When I seen it I knew it had to happen. My mouth immediately dropped open and the words AMAZING and BRILLIANT jumped from my mouth before I could stop them. Unfortunately I was a work. A quick text with the link was instantly sent to my son with the simple words “We’ve got to make this happen!” What is this, you ask? Smoked white rice. A great bloggist that I follow on social media, Clint Cantwell, had posted a simple technique for cold smoking rice in his blog grillocracy.com. Here’s link to his cold smoked rice technique, How to Smoke Rice. So we did a quick test run and sure enough this stuff was everything it was billed to be. Then came the challenging task of how to use the rice, and what are the best ways to use it. I’d been craving jambalaya for some time, and even more so I’d been craving making it. So, we went with it.
What to expect: The wonderful full flavors that you get from jambalaya, with subtle hints of smoke from the rice and sausage. The initial recipe is not super spicy, slicing some fresh Serrano peppers into it, not only gives you some nice heat but brightens up the dish and adds a layer of texture. Served on the side it allows each person to add as much fire as they desire.
Yield: Serves 4 comfortably.
*Don’t let the ingredient list scare you away from making this, you’ll be surprised how much you already have on hand other than the proteins.
What you’ll need:
2-3 hours if all done at once.
1 large chicken breast
½ lb either andouille sausage, or spicy sausage
1 medium to large onion chopped
1 large green bell pepper diced
2 stalks celery chopped
1 cup white long grain rice, rinsed, and cold smoked with hickory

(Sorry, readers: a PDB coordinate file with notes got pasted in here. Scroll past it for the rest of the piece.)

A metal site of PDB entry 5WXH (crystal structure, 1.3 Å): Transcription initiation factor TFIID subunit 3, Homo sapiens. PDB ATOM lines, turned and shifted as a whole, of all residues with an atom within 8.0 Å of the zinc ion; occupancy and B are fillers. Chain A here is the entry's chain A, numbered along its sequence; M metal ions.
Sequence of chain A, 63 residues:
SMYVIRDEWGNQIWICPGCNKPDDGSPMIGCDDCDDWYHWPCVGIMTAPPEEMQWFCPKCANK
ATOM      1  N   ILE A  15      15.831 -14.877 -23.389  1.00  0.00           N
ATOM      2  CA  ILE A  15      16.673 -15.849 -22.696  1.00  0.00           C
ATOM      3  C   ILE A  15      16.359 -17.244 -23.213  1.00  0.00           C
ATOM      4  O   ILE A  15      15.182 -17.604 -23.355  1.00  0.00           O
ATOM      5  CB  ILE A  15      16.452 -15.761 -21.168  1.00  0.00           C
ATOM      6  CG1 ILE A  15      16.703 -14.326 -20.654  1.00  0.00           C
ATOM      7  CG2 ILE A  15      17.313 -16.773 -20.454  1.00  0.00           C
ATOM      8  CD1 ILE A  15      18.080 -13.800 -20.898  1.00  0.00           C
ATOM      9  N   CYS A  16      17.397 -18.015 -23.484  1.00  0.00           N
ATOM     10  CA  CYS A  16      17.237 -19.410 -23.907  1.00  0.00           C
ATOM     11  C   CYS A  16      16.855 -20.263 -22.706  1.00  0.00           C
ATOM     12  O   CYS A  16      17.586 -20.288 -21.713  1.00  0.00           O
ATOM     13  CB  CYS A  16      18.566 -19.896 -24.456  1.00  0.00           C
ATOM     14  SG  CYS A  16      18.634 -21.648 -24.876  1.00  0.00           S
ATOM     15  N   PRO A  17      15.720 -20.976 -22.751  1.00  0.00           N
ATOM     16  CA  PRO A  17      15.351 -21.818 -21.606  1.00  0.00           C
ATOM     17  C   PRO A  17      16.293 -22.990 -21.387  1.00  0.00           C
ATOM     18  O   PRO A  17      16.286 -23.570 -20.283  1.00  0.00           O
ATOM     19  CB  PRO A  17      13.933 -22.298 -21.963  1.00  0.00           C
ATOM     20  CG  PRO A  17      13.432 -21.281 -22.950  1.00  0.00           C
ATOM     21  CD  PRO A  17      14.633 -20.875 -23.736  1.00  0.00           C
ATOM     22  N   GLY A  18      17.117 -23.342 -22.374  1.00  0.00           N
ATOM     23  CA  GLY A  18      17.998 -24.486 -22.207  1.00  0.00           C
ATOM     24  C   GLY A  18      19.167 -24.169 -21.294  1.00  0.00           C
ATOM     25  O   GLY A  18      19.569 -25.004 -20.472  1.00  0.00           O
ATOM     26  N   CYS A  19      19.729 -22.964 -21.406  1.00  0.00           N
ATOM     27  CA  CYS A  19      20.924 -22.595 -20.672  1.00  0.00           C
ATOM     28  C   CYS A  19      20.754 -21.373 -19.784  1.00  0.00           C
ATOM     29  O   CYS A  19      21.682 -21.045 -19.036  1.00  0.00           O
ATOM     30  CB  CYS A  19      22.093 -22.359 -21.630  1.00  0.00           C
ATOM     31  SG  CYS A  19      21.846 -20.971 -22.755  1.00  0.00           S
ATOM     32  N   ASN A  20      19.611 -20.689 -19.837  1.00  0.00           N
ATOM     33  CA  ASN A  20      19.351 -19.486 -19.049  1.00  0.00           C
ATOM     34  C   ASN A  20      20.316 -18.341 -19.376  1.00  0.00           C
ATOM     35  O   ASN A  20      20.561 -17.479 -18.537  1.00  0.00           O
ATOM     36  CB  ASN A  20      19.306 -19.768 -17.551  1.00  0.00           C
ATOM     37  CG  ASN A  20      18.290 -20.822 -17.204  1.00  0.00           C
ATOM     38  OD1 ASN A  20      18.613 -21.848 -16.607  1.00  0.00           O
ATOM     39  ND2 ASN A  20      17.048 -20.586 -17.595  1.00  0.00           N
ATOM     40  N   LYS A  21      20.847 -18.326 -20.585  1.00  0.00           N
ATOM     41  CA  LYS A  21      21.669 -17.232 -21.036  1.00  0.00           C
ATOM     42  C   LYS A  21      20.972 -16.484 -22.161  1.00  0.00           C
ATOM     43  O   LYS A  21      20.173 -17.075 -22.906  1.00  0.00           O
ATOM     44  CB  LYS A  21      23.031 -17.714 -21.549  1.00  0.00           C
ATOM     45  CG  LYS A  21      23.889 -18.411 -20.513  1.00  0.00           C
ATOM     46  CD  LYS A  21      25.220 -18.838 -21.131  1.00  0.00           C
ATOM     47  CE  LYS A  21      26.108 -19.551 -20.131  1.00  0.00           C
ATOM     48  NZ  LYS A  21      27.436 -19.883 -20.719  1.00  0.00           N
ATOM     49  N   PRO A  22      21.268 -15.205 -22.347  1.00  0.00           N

1 (14.5 ounce) can diced tomatoes
2 tsp hot sauce (for authentic taste I prefer Tabasco, it is from there)
1 teaspoon Worcestershire sauce
2 cups chicken broth
2 bay leaves
½ pound medium raw shrimp, deveined (optional: tails removed)
4 green onions, thinly sliced
6 Serrano peppers sliced
1 lemon wedged into quarters
For the creole seasoning:
2 teaspoons garlic powder
2 teaspoons onion powder
2 teaspoons sweet paprika
1½ teaspoons dried thyme
1 teaspoon dried oregano
1 teaspoon dried basil
1 teaspoon cayenne pepper
¾ teaspoon salt
½ teaspoon freshly ground black pepper
How we did it:
Begin by rinsing your rice well, this removes the excessive glutton which tends to make the rice extremely sticky.
Cold smoke the rice. For this particular recipe I recommend a stronger smoke, something along the lines of hickory. It has a lot of flavors to compete with.
*This can be done up to a week in advance and stored in an airtight container.
Combine the ingrediants for the creole seasoning.
Place in spice grinder if you have one, and grind into a fine powder.
*Can be done a month in advance, store in an airtight container, in a cool dry place.
Set grill up for direct grilling.
Coat the chicken breast well with the seasoning, and grill over direct coals.
*Chicken can be grilled 1 day in advance.
While the chicken cooks toss you onion, green pepper, and celery in a grill pan and grill over direct coals also.
Cook until just firm to the bite.
After the chicken and veggies finish move the coals to either side for indirect grilling, and add a few fresh coals along with a couple of hickory chunks.
Place your sausage in the void and begin smoking you sausage.
*Sausage can be smoked and sliced 2-3 days in advance.
Once the sausage is done cut the chicken breast into a nice bite size dice (forgot the picture).
Slice the sausage.
Place a LARGE pan on the stove over high-medium heat.
Add the tomatoes, 2 tsp hot sauce, 1 teaspoon Worcestershire sauce, 2 cups chicken broth, onion, celery, and peppers, 1 Tbls creole seasoning.
Stir well, to mix in the flavors and the creole seasoning.
Bring to a boil.
Add chicken, and sausage.
Reduce heat to medium-low, simmer covered for about 10 minutes. Stirring once ½ through.
Add shrimp and cook another 10 minutes, or until rice is done and the shrimp is opaque.
Garnish with sliced scallions, and serve with lemon wedges and Serranos on the side.
Remember, what you cook isn’t nearly as important as who you cook it with.